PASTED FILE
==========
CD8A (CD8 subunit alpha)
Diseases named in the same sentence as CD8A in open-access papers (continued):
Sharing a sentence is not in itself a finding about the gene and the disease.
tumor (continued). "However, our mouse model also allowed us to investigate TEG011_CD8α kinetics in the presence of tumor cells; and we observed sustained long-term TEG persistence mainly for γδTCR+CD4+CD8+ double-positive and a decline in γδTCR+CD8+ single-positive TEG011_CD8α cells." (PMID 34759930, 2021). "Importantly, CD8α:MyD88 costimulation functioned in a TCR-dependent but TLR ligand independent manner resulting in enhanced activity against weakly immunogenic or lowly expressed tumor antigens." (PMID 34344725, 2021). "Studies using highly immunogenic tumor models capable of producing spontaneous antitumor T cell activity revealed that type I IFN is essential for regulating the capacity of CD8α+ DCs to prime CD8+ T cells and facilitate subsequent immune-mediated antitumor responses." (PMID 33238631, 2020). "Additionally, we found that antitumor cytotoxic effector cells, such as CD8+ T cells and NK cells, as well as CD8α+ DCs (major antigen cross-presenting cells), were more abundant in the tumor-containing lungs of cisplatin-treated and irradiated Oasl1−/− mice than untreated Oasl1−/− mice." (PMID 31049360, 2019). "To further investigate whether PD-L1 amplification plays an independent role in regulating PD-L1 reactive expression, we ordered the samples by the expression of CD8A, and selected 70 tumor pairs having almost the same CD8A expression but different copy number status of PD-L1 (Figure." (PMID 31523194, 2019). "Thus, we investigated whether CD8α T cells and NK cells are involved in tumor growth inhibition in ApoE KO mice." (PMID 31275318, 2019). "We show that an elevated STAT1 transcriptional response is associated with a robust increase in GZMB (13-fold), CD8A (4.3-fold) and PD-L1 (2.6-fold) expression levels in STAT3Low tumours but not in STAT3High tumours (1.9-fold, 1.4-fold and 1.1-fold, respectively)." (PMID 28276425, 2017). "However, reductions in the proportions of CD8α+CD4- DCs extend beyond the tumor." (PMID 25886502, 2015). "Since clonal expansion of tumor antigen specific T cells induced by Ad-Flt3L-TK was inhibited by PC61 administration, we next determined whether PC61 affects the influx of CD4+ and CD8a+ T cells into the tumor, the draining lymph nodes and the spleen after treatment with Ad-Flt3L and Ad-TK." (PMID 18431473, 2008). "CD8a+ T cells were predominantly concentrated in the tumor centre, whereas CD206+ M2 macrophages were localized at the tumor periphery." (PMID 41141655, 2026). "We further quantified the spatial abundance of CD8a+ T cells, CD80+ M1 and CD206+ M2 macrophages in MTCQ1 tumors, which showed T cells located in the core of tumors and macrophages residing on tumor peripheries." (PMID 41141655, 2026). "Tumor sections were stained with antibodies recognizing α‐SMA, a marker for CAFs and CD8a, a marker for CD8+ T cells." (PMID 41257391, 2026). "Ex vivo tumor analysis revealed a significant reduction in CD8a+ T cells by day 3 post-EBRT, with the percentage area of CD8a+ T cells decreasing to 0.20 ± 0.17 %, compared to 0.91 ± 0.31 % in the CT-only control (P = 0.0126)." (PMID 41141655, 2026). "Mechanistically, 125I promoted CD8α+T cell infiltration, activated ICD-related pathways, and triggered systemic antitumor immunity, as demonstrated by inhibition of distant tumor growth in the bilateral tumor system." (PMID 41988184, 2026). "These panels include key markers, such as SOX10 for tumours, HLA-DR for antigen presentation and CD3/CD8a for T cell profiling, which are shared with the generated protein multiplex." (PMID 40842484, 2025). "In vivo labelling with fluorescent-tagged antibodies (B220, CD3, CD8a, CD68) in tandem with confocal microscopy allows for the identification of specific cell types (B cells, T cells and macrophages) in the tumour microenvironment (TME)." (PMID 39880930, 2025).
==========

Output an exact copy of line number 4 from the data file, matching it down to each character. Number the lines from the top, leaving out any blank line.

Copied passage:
tumor (continued). "However, our mouse model also allowed us to investigate TEG011_CD8α kinetics in the presence of tumor cells; and we observed sustained long-term TEG persistence mainly for γδTCR+CD4+CD8+ double-positive and a decline in γδTCR+CD8+ single-positive TEG011_CD8α cells." (PMID 34759930, 2021). "Importantly, CD8α:MyD88 costimulation functioned in a TCR-dependent but TLR ligand independent manner resulting in enhanced activity against weakly immunogenic or lowly expressed tumor antigens." (PMID 34344725, 2021). "Studies using highly immunogenic tumor models capable of producing spontaneous antitumor T cell activity revealed that type I IFN is essential for regulating the capacity of CD8α+ DCs to prime CD8+ T cells and facilitate subsequent immune-mediated antitumor responses." (PMID 33238631, 2020). "Additionally, we found that antitumor cytotoxic effector cells, such as CD8+ T cells and NK cells, as well as CD8α+ DCs (major antigen cross-presenting cells), were more abundant in the tumor-containing lungs of cisplatin-treated and irradiated Oasl1−/− mice than untreated Oasl1−/− mice." (PMID 31049360, 2019). "To further investigate whether PD-L1 amplification plays an independent role in regulating PD-L1 reactive expression, we ordered the samples by the expression of CD8A, and selected 70 tumor pairs having almost the same CD8A expression but different copy number status of PD-L1 (Figure." (PMID 31523194, 2019). "Thus, we investigated whether CD8α T cells and NK cells are involved in tumor growth inhibition in ApoE KO mice." (PMID 31275318, 2019). "We show that an elevated STAT1 transcriptional response is associated with a robust increase in GZMB (13-fold), CD8A (4.3-fold) and PD-L1 (2.6-fold) expression levels in STAT3Low tumours but not in STAT3High tumours (1.9-fold, 1.4-fold and 1.1-fold, respectively)." (PMID 28276425, 2017). "However, reductions in the proportions of CD8α+CD4- DCs extend beyond the tumor." (PMID 25886502, 2015). "Since clonal expansion of tumor antigen specific T cells induced by Ad-Flt3L-TK was inhibited by PC61 administration, we next determined whether PC61 affects the influx of CD4+ and CD8a+ T cells into the tumor, the draining lymph nodes and the spleen after treatment with Ad-Flt3L and Ad-TK." (PMID 18431473, 2008). "CD8a+ T cells were predominantly concentrated in the tumor centre, whereas CD206+ M2 macrophages were localized at the tumor periphery." (PMID 41141655, 2026). "We further quantified the spatial abundance of CD8a+ T cells, CD80+ M1 and CD206+ M2 macrophages in MTCQ1 tumors, which showed T cells located in the core of tumors and macrophages residing on tumor peripheries." (PMID 41141655, 2026). "Tumor sections were stained with antibodies recognizing α‐SMA, a marker for CAFs and CD8a, a marker for CD8+ T cells." (PMID 41257391, 2026). "Ex vivo tumor analysis revealed a significant reduction in CD8a+ T cells by day 3 post-EBRT, with the percentage area of CD8a+ T cells decreasing to 0.20 ± 0.17 %, compared to 0.91 ± 0.31 % in the CT-only control (P = 0.0126)." (PMID 41141655, 2026). "Mechanistically, 125I promoted CD8α+T cell infiltration, activated ICD-related pathways, and triggered systemic antitumor immunity, as demonstrated by inhibition of distant tumor growth in the bilateral tumor system." (PMID 41988184, 2026). "These panels include key markers, such as SOX10 for tumours, HLA-DR for antigen presentation and CD3/CD8a for T cell profiling, which are shared with the generated protein multiplex." (PMID 40842484, 2025). "In vivo labelling with fluorescent-tagged antibodies (B220, CD3, CD8a, CD68) in tandem with confocal microscopy allows for the identification of specific cell types (B cells, T cells and macrophages) in the tumour microenvironment (TME)." (PMID 39880930, 2025).